One Wall Street analyst attributes the drop-off to market skepticism around staying power for the experimental COVID-19 treatment
In the four months since Gilead Sciences Inc. first received emergency authorization for the experimental COVID-19 drug remdesivir, its stock has done the opposite of what you would expect — it has dropped 21%.
The decline is still evident even after the drug manufacturer received a new emergency-use authorization from the Food and Drug Administration on Friday that broadens the allowed use of remdesivir in patients who have been hospitalized with moderate forms of COVID-19, not just the severely ill.
Shares of Gilead GILD, +2.28% were up 1.9% near the close of trading on Monday.
Gilead’s stock hit a year-to-date high of $84 on April 30, which was the day it released the first comprehensive set of clinical trial data about how remdesivir performed in severely ill COVID-19 patients. The FDA awarded the EUA on May 1. (The stock’s low for the year was $62.63 on Jan. 21.)
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One Wall Street analyst attributes the drop-off to market skepticism around remdesivir’s staying power. Much of the excitement for remdesivir and Gilead stems from the fact that the drug was the first new COVID-19 treatment to receive an EUA during the early stages of the public health crisis in the U.S.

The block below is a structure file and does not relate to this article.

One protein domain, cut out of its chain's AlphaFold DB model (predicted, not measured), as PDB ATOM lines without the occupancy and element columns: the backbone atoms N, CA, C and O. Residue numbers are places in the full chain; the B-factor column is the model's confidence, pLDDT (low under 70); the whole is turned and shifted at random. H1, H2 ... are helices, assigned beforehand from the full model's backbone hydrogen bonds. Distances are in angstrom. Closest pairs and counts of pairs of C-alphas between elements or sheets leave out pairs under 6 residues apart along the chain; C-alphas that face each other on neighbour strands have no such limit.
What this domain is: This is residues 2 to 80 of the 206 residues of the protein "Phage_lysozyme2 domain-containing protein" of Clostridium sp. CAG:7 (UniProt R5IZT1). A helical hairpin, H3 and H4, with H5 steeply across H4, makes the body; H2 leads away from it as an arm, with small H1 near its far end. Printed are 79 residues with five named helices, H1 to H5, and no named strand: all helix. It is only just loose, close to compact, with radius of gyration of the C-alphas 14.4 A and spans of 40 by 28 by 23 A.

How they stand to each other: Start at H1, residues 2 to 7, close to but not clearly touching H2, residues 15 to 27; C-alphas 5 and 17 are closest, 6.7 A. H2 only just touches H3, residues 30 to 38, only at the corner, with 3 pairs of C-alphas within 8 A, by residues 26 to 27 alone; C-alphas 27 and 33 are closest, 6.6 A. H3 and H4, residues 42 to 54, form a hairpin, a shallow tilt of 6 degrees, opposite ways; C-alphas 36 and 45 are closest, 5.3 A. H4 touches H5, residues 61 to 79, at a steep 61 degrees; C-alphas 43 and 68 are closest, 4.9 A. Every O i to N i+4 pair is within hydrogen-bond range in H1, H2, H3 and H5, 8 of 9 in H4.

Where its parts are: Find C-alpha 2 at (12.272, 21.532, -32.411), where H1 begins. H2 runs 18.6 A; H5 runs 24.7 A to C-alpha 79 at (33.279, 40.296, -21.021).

“Its utility may be continually lessened going forward as better therapies emerge,” Raymond James analyst Steven Seedhouse wrote in an Aug. 27 email. “Dexamethasone and perhaps even convalescent plasma already appear to be good alternatives to treat hospitalized patients.”
Researchers in the U.K. reported in mid-June that the steroid dexamethasone can reduce the risk of death in COVID-19 patients, which is a far more definitive clinical finding than remdesivir’s ability to reduce recovery times for some hospitalized COVID-19 patients. The FDA last week granted an EUA to convalescent plasma as another new treatment for coronavirus patients.
“The data that were relied upon for emergency-use authorization of remdesivir have never been followed in my view by any more compelling data including any evidence that a bona fide survival benefit is conferred by remdesivir,” Seedhouse added. “In fact it’s the opposite, [and] there has been persistent skepticism backed by data/analysis.”
Many but not all of the so-called virus stocks — companies developing and in some cases selling tests, treatments and supplies used in the treatment of COVID-19 patients — are outperforming standard indexes like the S&P 500 SPX, -0.21% and the Health Care Select Sector SPDR Fund XLV, +0.24%. However, Gilead’s stock has struggled to maintain its momentum since April’s peak.
Looking at the last three months, Gilead’s stock is down 14.6%. The S&P 500 has gained 15.8%, and the Health Care Select Sector SPDR Fund is up 4.3%. Abbott Laboratories ABT, -1.19%, which has received emergency authorization for six COVID-19 tests, has watched its stock jump 15.2%. Shares of Moderna Inc. MRNA, -3.85%, which is developing one of the front-running COVID-19 vaccine candidates, have rallied 4.9%. Johnson & Johnson’s stock JNJ, -0.15% is up 3.3% over the last three months as it has moved forward with a vaccine candidate of its own.
However, shares of Pfizer Inc. PFE, -0.31%, which is jointly developing COVID-19 vaccines with BioNTech BNTX, -4.29%, are down 1.2%.